By Alicia Bublitz
The first time I sat at Margarita Donnelly’s desk I began to appreciate what a true force of nature she was. It was late summer, and while Margarita had ostensibly been retired for a year and a half, she was everywhere in the office of Calyx: A Journal of Art and Literature by Women
, which she had run for 35 years. A stereotypical creative mind, she worked from piles organized by memory and an incredible mental Rolodex. Finding your way around the Calyx office meant you were, by default, entering the annals of the history of Calyx—a place and an idea inextricably linked with Margarita.
Calyx journal and its younger sister Calyx Books
are, in their way, oxymorons. It was only after the brainstorming
was done and the plans agreed upon that someone pointed out that the poppy chosen for the logo is one of the few flowers without a true calyx, or outer whorl. Inconsistencies of iconography aside, Calyx to this day has remained true to its original editorial and activist vision: collectively run, it protects and nurtures the “bud” of women’s creative work and provides a home for voices rarely heard above the din.
Margarita once told me that in 1976, she and Calyx’s other founders thought their journal might survive for about five years. There was so much momentum and optimism in the women’s movement that they imagined there would be no need for such a specialist press by the early 1980s. When she told me that story, more than three decades later, she was so obviously tickled by the founders’ youthful naiveté that I almost missed the rueful note in her voice, as she recounted years spent developing talented women’s voices—time devoted to others’ creative work rather than to her own.
Through a program sponsored by the National Endowment for the Arts in the early 1990s, Calyx received advice about nonprofit business management and organizational structure. Margarita cried the day the NEA consultants advised her that for Calyx to survive she needed to stop editing and focus full time on administration. Teeth gritted, she changed her focus—but she never did stop editing, and the next ten years became some of the most lauded in Calyx’s history: Calyx books received an American Book Award, a place on the Lambda Literary Award short list, a New York Times review, and a movie deal (Into the Forest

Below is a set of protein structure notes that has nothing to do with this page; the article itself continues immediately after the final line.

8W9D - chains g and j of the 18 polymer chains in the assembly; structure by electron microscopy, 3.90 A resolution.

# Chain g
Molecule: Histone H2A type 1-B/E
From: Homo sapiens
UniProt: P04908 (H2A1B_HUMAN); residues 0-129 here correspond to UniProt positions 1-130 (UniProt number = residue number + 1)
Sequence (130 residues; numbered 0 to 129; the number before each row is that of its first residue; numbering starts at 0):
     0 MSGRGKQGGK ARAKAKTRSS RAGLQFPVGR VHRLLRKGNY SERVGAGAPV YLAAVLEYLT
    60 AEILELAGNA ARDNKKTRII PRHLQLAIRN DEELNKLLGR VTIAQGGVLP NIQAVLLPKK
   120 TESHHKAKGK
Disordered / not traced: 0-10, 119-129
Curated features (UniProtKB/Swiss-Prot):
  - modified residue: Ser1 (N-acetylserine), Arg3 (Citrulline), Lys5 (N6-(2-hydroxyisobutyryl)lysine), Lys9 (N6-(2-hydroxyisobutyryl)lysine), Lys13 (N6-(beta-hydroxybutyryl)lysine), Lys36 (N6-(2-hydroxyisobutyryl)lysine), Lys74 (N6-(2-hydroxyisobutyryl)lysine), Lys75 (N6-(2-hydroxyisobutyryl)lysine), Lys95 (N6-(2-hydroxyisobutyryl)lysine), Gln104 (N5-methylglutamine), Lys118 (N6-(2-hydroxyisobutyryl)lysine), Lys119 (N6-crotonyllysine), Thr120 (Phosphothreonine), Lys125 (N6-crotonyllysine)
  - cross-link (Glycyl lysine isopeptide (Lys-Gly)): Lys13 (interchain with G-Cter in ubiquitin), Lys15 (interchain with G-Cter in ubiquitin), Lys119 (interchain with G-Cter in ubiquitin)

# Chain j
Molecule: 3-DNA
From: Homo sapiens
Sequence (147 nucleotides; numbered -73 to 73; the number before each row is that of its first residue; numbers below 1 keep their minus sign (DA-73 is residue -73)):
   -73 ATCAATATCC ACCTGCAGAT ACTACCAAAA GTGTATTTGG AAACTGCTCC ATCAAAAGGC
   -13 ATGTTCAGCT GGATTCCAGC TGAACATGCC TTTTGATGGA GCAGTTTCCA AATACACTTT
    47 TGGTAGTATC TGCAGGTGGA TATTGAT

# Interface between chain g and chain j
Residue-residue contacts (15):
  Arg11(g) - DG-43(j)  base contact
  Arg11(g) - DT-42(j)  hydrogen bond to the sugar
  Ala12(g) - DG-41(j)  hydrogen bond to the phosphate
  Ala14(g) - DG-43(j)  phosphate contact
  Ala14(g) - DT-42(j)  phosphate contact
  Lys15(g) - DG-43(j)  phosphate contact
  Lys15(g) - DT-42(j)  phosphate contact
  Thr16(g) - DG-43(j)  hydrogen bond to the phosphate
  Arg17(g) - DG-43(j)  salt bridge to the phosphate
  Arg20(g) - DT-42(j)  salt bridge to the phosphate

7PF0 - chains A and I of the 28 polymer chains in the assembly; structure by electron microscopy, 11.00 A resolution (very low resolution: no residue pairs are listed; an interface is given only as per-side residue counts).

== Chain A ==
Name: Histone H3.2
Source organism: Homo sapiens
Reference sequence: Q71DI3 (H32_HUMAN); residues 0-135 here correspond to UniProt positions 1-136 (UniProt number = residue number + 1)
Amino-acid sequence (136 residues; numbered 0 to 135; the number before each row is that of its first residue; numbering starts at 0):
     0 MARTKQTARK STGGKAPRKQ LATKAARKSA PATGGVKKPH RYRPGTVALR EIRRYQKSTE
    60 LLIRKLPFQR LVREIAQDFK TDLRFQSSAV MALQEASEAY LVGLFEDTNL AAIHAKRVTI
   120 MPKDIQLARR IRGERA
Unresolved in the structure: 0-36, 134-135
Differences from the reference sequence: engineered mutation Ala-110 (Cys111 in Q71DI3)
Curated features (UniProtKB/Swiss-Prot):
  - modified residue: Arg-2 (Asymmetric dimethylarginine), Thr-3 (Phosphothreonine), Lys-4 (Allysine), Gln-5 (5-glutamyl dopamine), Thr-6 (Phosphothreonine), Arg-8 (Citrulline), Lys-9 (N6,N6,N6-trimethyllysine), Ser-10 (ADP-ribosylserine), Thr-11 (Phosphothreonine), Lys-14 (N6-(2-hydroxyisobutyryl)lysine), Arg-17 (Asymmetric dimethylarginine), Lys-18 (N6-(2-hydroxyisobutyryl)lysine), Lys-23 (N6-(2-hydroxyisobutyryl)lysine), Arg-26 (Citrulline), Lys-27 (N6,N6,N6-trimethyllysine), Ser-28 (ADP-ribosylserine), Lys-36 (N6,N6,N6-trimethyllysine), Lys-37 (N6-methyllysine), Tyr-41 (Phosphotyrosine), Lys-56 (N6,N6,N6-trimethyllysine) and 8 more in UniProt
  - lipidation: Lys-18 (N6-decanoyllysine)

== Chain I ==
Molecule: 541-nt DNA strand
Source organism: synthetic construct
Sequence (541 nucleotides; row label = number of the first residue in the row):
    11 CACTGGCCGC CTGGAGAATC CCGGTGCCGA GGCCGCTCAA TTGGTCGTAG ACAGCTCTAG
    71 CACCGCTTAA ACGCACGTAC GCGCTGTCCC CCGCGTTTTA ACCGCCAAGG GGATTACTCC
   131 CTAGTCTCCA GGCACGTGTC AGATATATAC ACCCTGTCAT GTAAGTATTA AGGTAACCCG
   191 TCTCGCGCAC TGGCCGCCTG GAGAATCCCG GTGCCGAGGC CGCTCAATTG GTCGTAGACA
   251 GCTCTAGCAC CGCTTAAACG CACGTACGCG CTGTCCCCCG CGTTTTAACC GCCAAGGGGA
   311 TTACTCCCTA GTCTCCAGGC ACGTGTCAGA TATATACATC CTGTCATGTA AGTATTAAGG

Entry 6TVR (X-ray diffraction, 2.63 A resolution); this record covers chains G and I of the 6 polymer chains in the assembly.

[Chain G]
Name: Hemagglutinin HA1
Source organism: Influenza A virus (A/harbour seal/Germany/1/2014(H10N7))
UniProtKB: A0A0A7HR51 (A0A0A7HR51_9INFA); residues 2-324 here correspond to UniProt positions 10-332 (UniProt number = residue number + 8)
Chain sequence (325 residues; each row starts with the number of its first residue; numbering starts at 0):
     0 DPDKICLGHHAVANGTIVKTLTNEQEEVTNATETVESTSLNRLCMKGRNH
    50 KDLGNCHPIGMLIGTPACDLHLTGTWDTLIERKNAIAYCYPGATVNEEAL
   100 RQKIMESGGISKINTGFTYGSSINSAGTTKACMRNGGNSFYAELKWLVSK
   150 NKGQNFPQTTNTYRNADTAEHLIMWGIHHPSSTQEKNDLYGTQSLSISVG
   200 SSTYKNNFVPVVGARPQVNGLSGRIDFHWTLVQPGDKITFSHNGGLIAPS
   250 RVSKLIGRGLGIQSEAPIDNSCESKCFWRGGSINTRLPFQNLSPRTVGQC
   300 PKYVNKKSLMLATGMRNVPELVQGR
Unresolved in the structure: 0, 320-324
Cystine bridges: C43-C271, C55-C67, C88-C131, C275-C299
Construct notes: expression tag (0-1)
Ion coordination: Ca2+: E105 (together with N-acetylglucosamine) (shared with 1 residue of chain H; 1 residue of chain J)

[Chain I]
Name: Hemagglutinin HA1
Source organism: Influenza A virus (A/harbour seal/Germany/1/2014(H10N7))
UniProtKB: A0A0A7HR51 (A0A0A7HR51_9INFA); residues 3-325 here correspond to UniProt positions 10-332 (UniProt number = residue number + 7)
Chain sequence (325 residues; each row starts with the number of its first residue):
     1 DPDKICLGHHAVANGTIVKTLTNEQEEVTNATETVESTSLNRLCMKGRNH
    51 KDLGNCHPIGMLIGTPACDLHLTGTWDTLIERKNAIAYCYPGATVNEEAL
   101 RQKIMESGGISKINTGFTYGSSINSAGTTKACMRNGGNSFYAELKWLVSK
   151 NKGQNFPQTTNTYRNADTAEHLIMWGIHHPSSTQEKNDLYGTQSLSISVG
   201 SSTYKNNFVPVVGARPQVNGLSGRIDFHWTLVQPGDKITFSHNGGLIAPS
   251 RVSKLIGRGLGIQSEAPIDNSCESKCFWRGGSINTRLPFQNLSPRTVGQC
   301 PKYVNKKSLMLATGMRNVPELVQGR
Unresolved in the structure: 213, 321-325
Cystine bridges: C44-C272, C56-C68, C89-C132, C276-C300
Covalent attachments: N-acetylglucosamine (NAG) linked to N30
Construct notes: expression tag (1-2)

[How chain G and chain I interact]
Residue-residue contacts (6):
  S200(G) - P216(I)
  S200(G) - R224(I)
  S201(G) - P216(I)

, based on Jean Hegland’s 1998 novel and starring Ellen Page and Evan Rachel Wood, is due out in fall 2015!). Accolades in place, Calyx hired more staff and published more books, but stayed grassroots in the truest sense—the staff believed in paying attention to women’s words and the power of their voices rather than to market trends, mouse-clicks, or Facebook likes.
At the last editorial meeting Margarita was able to attend, at which we were planning an anthology that would encompass Calyx’s forty-year history, she was much as I imagine she would have been during the journal’s early years. Piles of books spilling across the table, handwritten (mostly decipherable) notes, she veered from decade to decade, story to story. She held us spellbound with narratives that were sometimes hysterical—being in the bathroom when she was supposed to receive the American Book Award—sometimes mundane—hauling 200 pounds of books up a narrow European stairway to a book fair. Story flowed into story, and suddenly our agenda seemed insignificant in comparison to our opportunity to soak up Margarita’s spirit of wisdom and joy. We still haven’t covered everything on it, but the editors at that meeting, many of us relatively new to Calyx, accomplished far more that day than if we’d crossed off each of our line items; in an indefinable way, the meeting made us feel truly part of Calyx.
Margarita Donnelly died of cancer on December 24, 2014, at age 72. During her life, she took the best from her lineage and history, combining the Irish gift of storytelling and appreciation of the tragicomic with a passion for social justice born of a childhood in Venezuela. She brought these traits not just to Calyx but to everything in her life and, by lucky extension, everyone she encountered. Though she often worked behind the scenes, she left her indelible mark on the feminist landscape. Calyx was one of a multitude of small feminist presses that came out of its era but, due largely in part to Margarita’s passion and grit, it is one of only a handful to survive with such continuity of mission and editorial strength. Now, as we are planning our fortieth anniversary, I feel honored every time I sit down at the editor’s desk, which will always be Margarita’s, wherever Calyx goes.
Alicia Bublitz is a feminist, activist, mother, Vagina Warrior, and life-long Girl Scout. After living in Alaska and Hawai'i she decided to move East. She landed in Oregon where she is director and managing editor of Calyx Press, one of the oldest feminist presses in the nation.